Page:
We’ve had a warm fall here so I’ve been holding off on planting the bulbs that Longfield Gardens sent for me to try. That’s no problem, as alliums will do just fine waiting a bit so long as you store them in a cool, dark and dry spot. You can plant bulbs until the ground is frozen, so even though the oval circle garden is nowhere near ready for bulbs, I’ll still have plenty of time to get the Mount Everest bulbs in for a great display next year.

The allium collections come packed with each variety in a different, clearly labeled bag. That’s where they’ll stay until I plant them as all alliums bulbs look pretty much alike. The bottom photo is me holding the bag of Mount Everest bulbs to give you an idea of their size. 

In addition to sending me one of the Daring Forms collection to try, Longfield Gardens is also giving one lucky reader of this blog their own Daring Forms collection. Use the widget below to enter. Longfield is also offering 20% of your first order using the code LFG20.

Longfield Gardens allium giveaway

30 Responses

  1. I love alliums for the same reason: critters don't like them. And most of them bloom later in the spring or even summer, picking up where the spring bulbs leave off. And hey–I worked on Mackinac Island at the Murray Hotel way back in 1977. I would go to the Iroquois on my day off sometimes.

  2. I also just found alliums this year and fell in love. I can't remember which purple type they were but I loved the structure and pop of color. Would also really like to try the white.

  3. I also just found alliums this year and fell in love. I can't remember which purple type they were but I loved the structure and pop of color. Would also really like to try the white.

  4. I am also just getting into alliums. I went to a sale where I bought some to try for the first time this fall. I used to think they were to showy but I didn't realize what a variety there are.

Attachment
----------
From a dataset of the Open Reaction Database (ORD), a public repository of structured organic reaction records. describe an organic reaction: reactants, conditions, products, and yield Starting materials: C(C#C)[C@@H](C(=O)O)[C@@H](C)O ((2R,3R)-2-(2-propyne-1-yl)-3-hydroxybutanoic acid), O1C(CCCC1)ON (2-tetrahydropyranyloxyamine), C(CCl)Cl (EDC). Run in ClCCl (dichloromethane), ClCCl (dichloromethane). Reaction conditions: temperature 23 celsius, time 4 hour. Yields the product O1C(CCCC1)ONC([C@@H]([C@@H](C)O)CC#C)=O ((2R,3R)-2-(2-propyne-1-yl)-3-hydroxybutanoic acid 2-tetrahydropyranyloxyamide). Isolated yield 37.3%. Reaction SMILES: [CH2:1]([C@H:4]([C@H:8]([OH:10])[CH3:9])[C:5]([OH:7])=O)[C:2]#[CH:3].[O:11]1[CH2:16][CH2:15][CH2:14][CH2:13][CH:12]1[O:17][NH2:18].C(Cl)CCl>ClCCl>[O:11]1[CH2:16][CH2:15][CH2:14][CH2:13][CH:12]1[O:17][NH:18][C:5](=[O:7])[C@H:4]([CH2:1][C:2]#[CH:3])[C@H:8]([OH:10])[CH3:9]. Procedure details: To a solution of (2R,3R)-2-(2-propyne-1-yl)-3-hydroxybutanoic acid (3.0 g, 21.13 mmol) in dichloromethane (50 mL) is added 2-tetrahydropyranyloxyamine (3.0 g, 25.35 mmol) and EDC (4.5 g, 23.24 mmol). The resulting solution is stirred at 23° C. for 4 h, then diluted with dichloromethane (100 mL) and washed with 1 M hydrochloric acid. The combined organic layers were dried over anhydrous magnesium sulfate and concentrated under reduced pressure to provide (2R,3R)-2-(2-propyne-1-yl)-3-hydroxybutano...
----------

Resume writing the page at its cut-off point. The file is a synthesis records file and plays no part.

5. I've just now gotten the gardening bug and have never planted bulbs so this would be fun!! My aunt wanted to give me some cana bulbs but when I found out you had to dig them up in the fall, I figured that wasn't the right place for me to start!! Baby steps ya know? 🙂

  6. I am a recent Allium lover…didn't know anything about them until two years ago, and now I am in love! What wonderful flowers indeed. And, I do follow Longfield Gardens and just ordered tulips from them yesterday! Thanks for hosting this!

  7. I love schubertii alliums, they look like fireworks. Whatever you do, never plant the "hair" allium. They seed everywhere, and aren't very attractive in the first place.

  8. Alliums is on my list for next year! I was drawn to them because they are resistant to rodents (and how they look of course). I know exactly where I want them to go, just need to last out the spot! -Liz H

  9. While I have come across alliums in my readings over the years, this post was the first time I was moved toward adding them into my garden next year. Mount Everest is my favorite.

  10. I can't pick a true favorite, but I really love Schubertii and Bulgaricum. I take a ridiculous amount of photos of Bulgaricum.